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The Tufts Daily
Where you read it first | Saturday, June 22, 2024

Widespread cases of institutional sexual abuse: Universities must do more to protect their students

Content warning: This article discusses sexual abuse and assault.

On May 13, a federal class-action lawsuit was filed against the University of Michigan in response to the 950 former students that have accused the late university doctor Robert Anderson of committing acts of sexual abuse. Attorneys for the survivors claim it is the largest case of sexual exploitation by a single individual in U.S. history. 

While the accusations of abuse committed between 1966 and 2003 were first publicized in an article by The Detroit News in February 2020, the university first officially learned about the allegations in 2018. Survivors have explained, in various accounts, that they alerted multiple officials at the university about what they experienced, but no further action was taken.

This is by no means an isolated case. On Sept. 15, members of the USA Gymnastics team testified before Congress about the FBI's mishandling of the case against Larry Nassar, who sexually abused over 300 people as the team’s doctor. Gymnast McKayla Maroney reported Nassar’s actions to the FBI in 2015, yet no report was documented until 17 months later. USA Gymnastics was also implicated for covering up years of complaints, while Michigan State University settled lawsuits related to Larry Nassar’s abuse for $500 million.

A number of academic institutions have responded with either ignorance or payouts in the face of lawsuits regarding sexual assaults. Last week, a judge dismissed a case against Ohio State University regarding the 180 men abused by athletics team doctor Richard Strauss because the statute of limitations has passed. Survivors say they alerted the university, but nothing was done. Last March, the University of Southern California settled lawsuits from 710 women who accused the school’s gynecologist George Tyndall of sexual abuse for $852 million.

These institutions have put “prestigious” doctors and their own reputations above the well-being of their students and members. Case after case, and the story remains the same. Years of reports go unheeded, allowing an abuser to inflict reprehensible harm on countless young people. We must make sure that all universities are held accountable for their role in choosing to cover up instances of abuse, regardless of what that will entail for their reputations moving forward. Without institutional consequence, universities will not understand that protecting evil abusers is not worth the cost. 

One aspect of the University of Michigan case that cannot be ignored is that the vast majority of those abused by Anderson were men. Nearly one in six men have been sexually abused, and for male athletes, this number is far higher. The question that should be asked is, “How do male survivors fit into greater conversations surrounding sexual abuse, and are these cases more likely to go ignored?”

The notoriety of the allegations against Nassar, and now Anderson, are largely a result of the #MeToo movement, whose phrase spurred a large cultural conversation around the nature and proliferation of sexual assault. However, the movements surrounding sexual abuse, and more importantly the cultural reforms that come with them, are disproportionately centered on female, and often white, victims. The exclusion of men from sexual assault conversations only reinforces the fact that fewer men will recognize that they have experienced sexual abuse. A 1996 study found that only 16% of men realize that they have been abused compared to 64% of women with the same documentation.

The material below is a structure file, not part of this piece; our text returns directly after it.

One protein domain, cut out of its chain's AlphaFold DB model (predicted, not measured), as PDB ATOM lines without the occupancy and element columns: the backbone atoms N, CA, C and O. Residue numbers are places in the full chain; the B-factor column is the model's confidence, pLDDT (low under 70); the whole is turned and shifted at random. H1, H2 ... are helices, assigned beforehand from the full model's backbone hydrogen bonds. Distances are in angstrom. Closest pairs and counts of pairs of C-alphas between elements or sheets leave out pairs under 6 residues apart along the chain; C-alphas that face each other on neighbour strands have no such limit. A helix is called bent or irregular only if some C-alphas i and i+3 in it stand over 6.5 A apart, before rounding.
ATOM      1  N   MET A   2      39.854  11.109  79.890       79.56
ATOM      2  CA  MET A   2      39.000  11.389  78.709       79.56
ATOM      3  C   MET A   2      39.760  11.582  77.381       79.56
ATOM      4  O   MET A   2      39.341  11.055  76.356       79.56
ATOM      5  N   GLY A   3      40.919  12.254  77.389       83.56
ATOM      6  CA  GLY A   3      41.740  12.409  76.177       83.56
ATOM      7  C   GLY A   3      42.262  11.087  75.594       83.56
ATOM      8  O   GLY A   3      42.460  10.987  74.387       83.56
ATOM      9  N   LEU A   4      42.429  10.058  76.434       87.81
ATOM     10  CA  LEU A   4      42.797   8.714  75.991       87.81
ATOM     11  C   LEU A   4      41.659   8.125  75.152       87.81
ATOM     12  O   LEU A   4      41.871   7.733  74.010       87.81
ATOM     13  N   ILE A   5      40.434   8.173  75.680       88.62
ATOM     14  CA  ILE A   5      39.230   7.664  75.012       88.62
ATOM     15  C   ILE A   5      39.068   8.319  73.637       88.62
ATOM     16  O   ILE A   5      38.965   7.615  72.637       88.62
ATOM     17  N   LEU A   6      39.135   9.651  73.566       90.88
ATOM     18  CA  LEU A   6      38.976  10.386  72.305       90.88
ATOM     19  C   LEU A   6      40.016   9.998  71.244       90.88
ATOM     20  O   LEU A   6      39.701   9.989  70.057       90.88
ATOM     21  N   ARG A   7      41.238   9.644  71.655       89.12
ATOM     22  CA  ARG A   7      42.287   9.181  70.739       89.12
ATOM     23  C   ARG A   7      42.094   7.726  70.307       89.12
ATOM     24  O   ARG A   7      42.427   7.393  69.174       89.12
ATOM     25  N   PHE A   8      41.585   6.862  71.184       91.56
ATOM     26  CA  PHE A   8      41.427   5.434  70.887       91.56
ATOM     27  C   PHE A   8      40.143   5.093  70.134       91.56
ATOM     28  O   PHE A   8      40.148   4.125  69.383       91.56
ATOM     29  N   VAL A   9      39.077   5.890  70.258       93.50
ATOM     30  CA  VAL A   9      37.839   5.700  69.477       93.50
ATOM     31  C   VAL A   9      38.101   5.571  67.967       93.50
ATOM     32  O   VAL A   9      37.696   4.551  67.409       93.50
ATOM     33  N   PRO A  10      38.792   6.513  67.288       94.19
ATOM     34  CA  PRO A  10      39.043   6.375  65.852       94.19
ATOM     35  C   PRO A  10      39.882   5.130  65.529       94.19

Despite recent events, the University of Michigan Counseling and Psychological Services website still frames its sexual abuse conversations and policies with women as the primary victims and men as the perpetrators. The language that institutions use has an impact, and too often male survivors are forgotten and erased from the conversation. In this case, Michigan’s treatment of male victims literally silenced hundreds of survivors. We must make sure to include all survivors, regardless of gender, in conversations about sexual abuse.

Ultimately, cases like those of Anderson and Nassar illustrate a dangerous pattern that universities fail to prevent: widespread abuse perpetrated by their own employees. Schools have the ultimate power to hold those they employ accountable, and they must prioritize the well-being of their students.  

Survivors who come forward often relive their trauma in an attempt to protect future victims. Universities and institutions must respect that sacrifice and, at the very least, take their accusations seriously and thoroughly investigate every claim in order to stop abusers from causing further pain and trauma. 

Tufts University, along with other powerful institutions, must take action. Instead of solely plastering sexual abuse hotlines on a few bathroom doors, establishing internal committees to discover the best practices for preventing sexual abuse is the way to address the root of the issue. Recognizing the specific position of power university employees hold and taking steps to address the potential danger this poses is crucial. To ensure that no student is ever subjected to this kind of abuse and violence, Tufts — along with other universities — must continue to hold all perpetrators accountable and foster a space that supports and prioritizes survivors.  

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